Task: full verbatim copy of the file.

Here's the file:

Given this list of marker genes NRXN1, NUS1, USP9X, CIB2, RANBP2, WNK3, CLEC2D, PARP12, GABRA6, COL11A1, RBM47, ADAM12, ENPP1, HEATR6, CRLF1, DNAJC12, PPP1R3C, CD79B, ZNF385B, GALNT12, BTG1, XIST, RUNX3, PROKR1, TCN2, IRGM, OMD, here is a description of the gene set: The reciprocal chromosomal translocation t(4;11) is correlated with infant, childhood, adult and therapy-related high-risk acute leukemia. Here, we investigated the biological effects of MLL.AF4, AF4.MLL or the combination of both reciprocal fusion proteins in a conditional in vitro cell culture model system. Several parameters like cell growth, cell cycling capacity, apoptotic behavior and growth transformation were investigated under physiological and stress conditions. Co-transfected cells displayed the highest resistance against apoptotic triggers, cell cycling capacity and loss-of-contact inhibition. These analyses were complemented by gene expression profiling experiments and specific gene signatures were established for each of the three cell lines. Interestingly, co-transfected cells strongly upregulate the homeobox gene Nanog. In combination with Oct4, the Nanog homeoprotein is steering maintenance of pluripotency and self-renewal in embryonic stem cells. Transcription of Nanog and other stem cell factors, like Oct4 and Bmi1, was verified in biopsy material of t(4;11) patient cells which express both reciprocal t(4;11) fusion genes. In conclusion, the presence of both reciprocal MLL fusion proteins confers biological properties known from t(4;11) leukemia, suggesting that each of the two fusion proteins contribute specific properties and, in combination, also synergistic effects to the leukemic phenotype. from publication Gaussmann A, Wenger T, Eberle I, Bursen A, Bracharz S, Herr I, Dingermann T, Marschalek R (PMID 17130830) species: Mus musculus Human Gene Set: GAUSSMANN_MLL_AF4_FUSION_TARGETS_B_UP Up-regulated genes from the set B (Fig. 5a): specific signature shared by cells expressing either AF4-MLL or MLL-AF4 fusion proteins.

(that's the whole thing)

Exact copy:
Given this list of marker genes NRXN1, NUS1, USP9X, CIB2, RANBP2, WNK3, CLEC2D, PARP12, GABRA6, COL11A1, RBM47, ADAM12, ENPP1, HEATR6, CRLF1, DNAJC12, PPP1R3C, CD79B, ZNF385B, GALNT12, BTG1, XIST, RUNX3, PROKR1, TCN2, IRGM, OMD, here is a description of the gene set: The reciprocal chromosomal translocation t(4;11) is correlated with infant, childhood, adult and therapy-related high-risk acute leukemia. Here, we investigated the biological effects of MLL.AF4, AF4.MLL or the combination of both reciprocal fusion proteins in a conditional in vitro cell culture model system. Several parameters like cell growth, cell cycling capacity, apoptotic behavior and growth transformation were investigated under physiological and stress conditions. Co-transfected cells displayed the highest resistance against apoptotic triggers, cell cycling capacity and loss-of-contact inhibition. These analyses were complemented by gene expression profiling experiments and specific gene signatures were established for each of the three cell lines. Interestingly, co-transfected cells strongly upregulate the homeobox gene Nanog. In combination with Oct4, the Nanog homeoprotein is steering maintenance of pluripotency and self-renewal in embryonic stem cells. Transcription of Nanog and other stem cell factors, like Oct4 and Bmi1, was verified in biopsy material of t(4;11) patient cells which express both reciprocal t(4;11) fusion genes. In conclusion, the presence of both reciprocal MLL fusion proteins confers biological properties known from t(4;11) leukemia, suggesting that each of the two fusion proteins contribute specific properties and, in combination, also synergistic effects to the leukemic phenotype. from publication Gaussmann A, Wenger T, Eberle I, Bursen A, Bracharz S, Herr I, Dingermann T, Marschalek R (PMID 17130830) species: Mus musculus Human Gene Set: GAUSSMANN_MLL_AF4_FUSION_TARGETS_B_UP Up-regulated genes from the set B (Fig. 5a): specific signature shared by cells expressing either AF4-MLL or MLL-AF4 fusion proteins.